Name: Shaun Stephens
Agency: TMI Model Firm/Seeking Additional Representation
Claim to Fame: Stephens has appeared in the celebrated web series Pregame.
Shaun Stephens has a knack for meeting people where they are. Raised in a deeply religious household, the model was instructed by her mother to find commonalities with strangers to teach them about God.
The personable nature she developed to sing God’s praises serves her well in a variety of situations including sitting backstage as a model who often looks different from the rest of the room.
“I’m pretty adaptable to any environment,” she told HelloBeautiful. “Wherever the environment is, I’ll match. I’ll act with that person or in that environment.”
Her experiences proselytizing to people, and her willingness to afford them an uncommon level of grace also afford her the ability to dismiss the naysayers who make ageist remarks about her being 37.
“I’ve had even an ex of mine telling me, ‘Oh, you’re too old, or you, you know, it’s, it’s too late. You know, you know, you, you know that you shouldn’t do it. You know, I’ve, I’ve heard that flat out,” she said. She happily let those comments shatter against her sharp cheekbones continuing to believe that she has what it takes to stand out.
“Growing up, I had mixed feelings about, ‘Hey, should I pursue this?’ You know, do I want to be famous? Like, does this come with the territory? Can I be, can I be successful and not be famous? ‘Cause I like my privacy.”
In the end, she decided to go for it. “I just think me and my own, you know, beliefs have taken me this far, right? Because I believe in myself.”
She even manages to not react with hostility when her androgyny attracts side-eyes.
“The first fashion show that I did, for instance, I noticed there were some stares and looks by the end of the night, these people have become my friends,” she said good-naturedly. “I don’t know what happened. Maybe it was because they judged me about how I looked like I was going to act a certain way,” she continued.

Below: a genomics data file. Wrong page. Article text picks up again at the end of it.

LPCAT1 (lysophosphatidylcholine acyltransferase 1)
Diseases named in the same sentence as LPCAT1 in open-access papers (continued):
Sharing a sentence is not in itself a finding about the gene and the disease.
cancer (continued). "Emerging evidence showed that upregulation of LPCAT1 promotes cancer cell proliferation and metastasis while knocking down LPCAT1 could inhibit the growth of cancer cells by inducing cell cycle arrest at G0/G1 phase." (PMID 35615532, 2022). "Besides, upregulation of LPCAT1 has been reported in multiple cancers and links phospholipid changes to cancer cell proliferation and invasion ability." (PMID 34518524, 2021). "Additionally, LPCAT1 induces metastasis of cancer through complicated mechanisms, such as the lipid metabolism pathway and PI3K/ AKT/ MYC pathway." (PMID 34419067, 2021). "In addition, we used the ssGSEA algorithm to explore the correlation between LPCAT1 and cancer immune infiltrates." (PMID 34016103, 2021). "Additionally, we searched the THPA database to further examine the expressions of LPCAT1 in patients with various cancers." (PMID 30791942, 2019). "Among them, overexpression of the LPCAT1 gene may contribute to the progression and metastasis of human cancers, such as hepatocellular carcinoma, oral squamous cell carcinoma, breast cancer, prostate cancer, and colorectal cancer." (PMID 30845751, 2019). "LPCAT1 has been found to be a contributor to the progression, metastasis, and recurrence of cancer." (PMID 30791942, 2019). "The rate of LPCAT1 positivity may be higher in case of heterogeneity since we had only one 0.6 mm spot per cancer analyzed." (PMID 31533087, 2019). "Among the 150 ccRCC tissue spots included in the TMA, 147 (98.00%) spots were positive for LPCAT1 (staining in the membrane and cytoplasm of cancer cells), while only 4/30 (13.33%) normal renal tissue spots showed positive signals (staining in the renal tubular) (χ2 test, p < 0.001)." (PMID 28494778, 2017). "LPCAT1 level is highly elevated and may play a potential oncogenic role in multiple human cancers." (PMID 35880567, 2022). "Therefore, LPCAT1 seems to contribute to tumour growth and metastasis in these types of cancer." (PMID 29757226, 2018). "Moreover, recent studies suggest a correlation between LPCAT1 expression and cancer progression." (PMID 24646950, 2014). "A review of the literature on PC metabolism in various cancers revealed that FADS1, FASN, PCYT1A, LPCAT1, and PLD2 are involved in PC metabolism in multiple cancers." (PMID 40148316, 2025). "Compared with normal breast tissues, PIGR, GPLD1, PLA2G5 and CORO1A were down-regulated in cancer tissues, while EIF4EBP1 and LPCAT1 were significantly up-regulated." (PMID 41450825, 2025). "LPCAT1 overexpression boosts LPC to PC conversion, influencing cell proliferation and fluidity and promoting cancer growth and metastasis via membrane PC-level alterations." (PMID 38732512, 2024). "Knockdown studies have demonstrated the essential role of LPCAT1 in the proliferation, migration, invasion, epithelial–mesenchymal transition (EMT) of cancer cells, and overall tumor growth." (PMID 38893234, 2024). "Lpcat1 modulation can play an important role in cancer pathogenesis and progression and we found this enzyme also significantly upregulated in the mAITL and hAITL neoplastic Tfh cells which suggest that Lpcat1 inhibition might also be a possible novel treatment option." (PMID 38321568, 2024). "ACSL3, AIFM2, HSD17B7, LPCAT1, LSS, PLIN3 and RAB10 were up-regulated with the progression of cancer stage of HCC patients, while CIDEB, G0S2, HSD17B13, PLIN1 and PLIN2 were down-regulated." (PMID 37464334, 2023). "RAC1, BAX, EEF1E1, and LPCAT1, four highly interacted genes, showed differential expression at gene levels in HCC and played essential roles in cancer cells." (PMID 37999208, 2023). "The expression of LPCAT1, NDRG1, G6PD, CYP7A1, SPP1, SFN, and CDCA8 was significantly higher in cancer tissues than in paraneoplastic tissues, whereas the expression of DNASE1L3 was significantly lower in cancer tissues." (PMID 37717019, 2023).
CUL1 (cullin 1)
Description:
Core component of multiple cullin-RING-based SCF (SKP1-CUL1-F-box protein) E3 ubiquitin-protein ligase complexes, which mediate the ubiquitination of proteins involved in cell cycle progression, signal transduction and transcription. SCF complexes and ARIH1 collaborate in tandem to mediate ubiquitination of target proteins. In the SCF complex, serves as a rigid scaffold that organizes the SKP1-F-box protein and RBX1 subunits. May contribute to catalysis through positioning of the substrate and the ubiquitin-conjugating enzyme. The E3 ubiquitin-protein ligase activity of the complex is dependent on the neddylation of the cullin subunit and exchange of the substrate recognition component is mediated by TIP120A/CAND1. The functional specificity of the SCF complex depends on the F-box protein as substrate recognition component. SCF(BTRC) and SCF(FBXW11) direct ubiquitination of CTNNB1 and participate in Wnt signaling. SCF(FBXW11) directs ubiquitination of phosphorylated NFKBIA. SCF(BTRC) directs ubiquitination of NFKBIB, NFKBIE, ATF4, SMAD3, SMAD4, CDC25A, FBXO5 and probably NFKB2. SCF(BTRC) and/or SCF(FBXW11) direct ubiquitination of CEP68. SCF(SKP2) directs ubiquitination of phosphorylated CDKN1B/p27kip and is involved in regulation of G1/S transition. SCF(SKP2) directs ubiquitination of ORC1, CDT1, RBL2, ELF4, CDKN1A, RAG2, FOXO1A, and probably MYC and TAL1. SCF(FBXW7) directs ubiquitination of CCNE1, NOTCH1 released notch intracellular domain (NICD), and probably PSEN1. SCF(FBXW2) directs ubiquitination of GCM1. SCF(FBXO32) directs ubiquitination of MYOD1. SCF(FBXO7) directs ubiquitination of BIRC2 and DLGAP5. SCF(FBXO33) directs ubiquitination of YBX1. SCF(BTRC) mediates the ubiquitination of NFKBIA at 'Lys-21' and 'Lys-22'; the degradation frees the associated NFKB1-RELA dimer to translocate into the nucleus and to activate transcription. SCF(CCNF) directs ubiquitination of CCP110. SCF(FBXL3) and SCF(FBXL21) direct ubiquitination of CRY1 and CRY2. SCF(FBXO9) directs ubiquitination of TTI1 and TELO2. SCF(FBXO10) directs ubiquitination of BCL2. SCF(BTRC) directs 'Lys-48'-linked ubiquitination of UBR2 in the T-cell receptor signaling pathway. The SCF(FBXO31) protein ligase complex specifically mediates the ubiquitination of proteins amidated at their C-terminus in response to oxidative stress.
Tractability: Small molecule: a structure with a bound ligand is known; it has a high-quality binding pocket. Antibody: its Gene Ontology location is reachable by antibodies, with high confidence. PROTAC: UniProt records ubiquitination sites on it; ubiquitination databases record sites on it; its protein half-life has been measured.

“I’m androgynous so I get mistaken as a boy all the time. I’ll get crazy looks on the runway. I’ve looked back at old videos and I see people looking like, ‘Hey,’ like it was bad, and I caught it.”
She remains encouraged and just continues to be herself. “I laugh, I kind of giggle at it cause I’m like, this is my superpower. The fact that I don’t look like anyone on that runway. So, yeah, I mean, I think that’s, that’s awesome. I love it.”
Her unique context for understanding the value of visual representation gives her an advantage as a model. Like painters and Kalah Christina, and Ashley Chews she has a special reverence for the full vision of a project and not just her place in it.
“I studied the Bible a lot, so everything was illustrations,” she continued. She was instructed to use them to connect. “Like, ‘Hey, make sure when you’re talking to people use illustrations to this day, I do that, which is probably another reason why I’m so visual.”
Her flexibility and visual perception are useful when she is working on sets. “I take it back to modeling, like everything in my mind. I create, I look it up, I take screenshots of it, I make all the treatments of my photoshoots and it’s all visual. So it kind of circles back to my upbringing.”